1 April 2009
SMILE, YOU'RE ON CANDID CAMERA
In 1999 we had a lovely week on the west coast of France at a place called Chatelaillon Plage, just south of La Rochelle. Nick was on his big Virago 1100 and I was on my recently acquired Diversion 600. The camp site was very quiet as it was early June and the weather was lovely. We had toured round and visited the Isle de Re and other beautiful places. A few glances in estate agents' windows indicated that property was a lot more expensive in that area.
On the way home we had a night booked at the Ibis in Le Havre then we were on the early morning ferry home. We arrived at the hotel in evening rush hour, very tired after a long journey and we had been through a huge rainstorm. We had donned our waterproofs mid-afternoon but motorcycling is no fun at all when it's chucking it down. Every manoeuvre is much harder work - in fact I had a small but curious tumble off - something that I very rarely do. We had pulled into a rest area on the motorway in between rain showers in order to be able to take our helmets off and eat a sandwich. As we pulled in, I turned, lined up next to Nick, came to a halt and fell over. How did that happen?
We checked in at the hotel and asked, in our best French, for directions to the hotel car park. The receptionist gave us directions and instructions in her best English. There was a code you had to put into a little key pad by the entrance and a roller door would lift. She showed us exactly how you do it on a TV screen and sure enough, we could see a driver open his (left-hand of course) window, put the numbers in, the door lifted and he disappeared from view down a steep slope. The car park entrance was on CCTV.
We went in search of the entrance, Nick in front. Suddenly he stopped and we were right next to it. I came to a sudden stop, managed to stay upright, but was in the middle of the lane of very busy traffic. He turned, mounted the kerb, positioned himself perpendicular to the roller door but was too far away to reach the buttons. He got off his bike, put the code in and the door lifted. He got back on and was just setting off down the slope when the door came back down. He stopped just in time but ended up with his front wheel up against the roller door on the very steep slope.
Now all motorcyclist will know that not only do we not have the luxury of reverse gear, you cannot get off when you're pointing downhill. If you do, the bike falls over.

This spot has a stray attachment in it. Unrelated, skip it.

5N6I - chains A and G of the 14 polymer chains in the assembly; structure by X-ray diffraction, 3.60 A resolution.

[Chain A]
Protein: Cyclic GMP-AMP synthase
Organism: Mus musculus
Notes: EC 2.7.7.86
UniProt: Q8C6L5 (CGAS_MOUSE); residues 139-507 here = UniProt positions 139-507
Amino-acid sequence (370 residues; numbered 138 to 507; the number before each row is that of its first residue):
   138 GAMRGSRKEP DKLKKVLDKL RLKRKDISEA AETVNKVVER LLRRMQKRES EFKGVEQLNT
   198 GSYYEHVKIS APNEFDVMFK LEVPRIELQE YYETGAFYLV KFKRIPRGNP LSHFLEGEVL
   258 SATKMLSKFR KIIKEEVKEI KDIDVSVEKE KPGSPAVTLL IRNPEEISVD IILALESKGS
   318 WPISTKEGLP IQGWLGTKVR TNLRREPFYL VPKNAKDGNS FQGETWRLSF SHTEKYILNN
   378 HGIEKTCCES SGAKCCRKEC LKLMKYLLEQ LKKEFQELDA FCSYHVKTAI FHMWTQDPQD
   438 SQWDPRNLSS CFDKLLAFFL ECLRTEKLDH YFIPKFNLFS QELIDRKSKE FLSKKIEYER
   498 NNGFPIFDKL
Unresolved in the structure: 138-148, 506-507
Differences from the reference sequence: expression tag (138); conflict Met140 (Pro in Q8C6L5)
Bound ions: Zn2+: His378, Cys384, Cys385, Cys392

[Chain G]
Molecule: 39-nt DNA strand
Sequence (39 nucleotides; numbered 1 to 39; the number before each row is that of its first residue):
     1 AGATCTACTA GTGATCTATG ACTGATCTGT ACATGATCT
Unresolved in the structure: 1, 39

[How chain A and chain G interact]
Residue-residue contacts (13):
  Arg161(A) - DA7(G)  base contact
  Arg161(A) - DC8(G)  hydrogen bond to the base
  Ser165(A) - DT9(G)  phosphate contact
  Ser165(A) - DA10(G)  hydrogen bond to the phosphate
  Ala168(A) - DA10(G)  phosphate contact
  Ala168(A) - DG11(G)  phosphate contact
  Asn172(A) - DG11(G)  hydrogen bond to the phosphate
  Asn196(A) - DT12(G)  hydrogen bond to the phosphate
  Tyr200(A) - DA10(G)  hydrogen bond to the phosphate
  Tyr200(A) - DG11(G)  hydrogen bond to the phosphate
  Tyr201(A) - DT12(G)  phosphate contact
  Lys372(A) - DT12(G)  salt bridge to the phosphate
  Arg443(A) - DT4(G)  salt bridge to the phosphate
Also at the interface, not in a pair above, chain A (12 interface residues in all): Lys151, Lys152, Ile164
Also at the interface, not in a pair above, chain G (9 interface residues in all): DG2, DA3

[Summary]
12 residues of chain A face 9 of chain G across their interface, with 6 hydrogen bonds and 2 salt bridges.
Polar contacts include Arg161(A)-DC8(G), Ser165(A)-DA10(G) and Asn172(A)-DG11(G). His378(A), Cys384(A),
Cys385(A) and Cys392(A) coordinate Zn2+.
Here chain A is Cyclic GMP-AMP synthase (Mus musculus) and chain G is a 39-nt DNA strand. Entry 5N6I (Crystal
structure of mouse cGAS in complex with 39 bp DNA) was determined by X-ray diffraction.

Realising that he was trapped, I decided to mount the pavement so I could get off and help him by putting in the code again and opening the door. It suddenly crossed my mind that all this was on display on the TV screen in the hotel reception. Unfortunately I forgot the primary rule of mounting a kerb - you have to take it at 90 degrees or if you go at an angle you're likely to fall off. I got it wrong and as the bike began to tip the image of Nick trapped pointing downhill on his bike and me upside down in the gutter under mine flashed before me. Determined that we were not going to look complete idiots on CCTV, I gave the bike one extra heave up and managed to stay vertical. Quite a feat as it was fully loaded with tent, 3 panniers and a top box all full - travelling light was a thing of the past these days.
I put in the code and opened the door. Nick disappeared down an alarmingly steep slope and had to do a quick left at the bottom to avoid a concrete pillar. Then the door came down. I had to open it again for him to come out onto the pavement so he could do the same for me. What a palaver.
Back home, three days later, my back seized up at work. I crumpled to the floor and had to be removed sitting rigid on a chair by ambulance. This was the price I paid for being determined not to look and idiot on camera. I had a very long and painful episode of rest, tablets and various treatments. I tried physiotherapy, the osteopath, the chiropractor - the only thing guaranteed to shift the pain was champagne.
We were due to go to France on the bikes again at the end of August. I had stayed off the Diversion until then but after a little practice I felt able to manage and off we went. We got half way to Portsmouth when my back seized up again and we had to turn back. Back home, we unloaded the bikes, threw all the luggage, tent, panniers and everything, into the car and set off again.
I never really rode the Diversion again. Every time I tried, my back would give way.So I ended up with the ultimate touring machine, the HARLEY DAVIDSON.
If you had told me when I was a child, teenager or young woman, that I would eventually own a Harley Davidson and a house in France I would have said you were completely mad.
Of course, I only got it because Nick decided he wanted this :-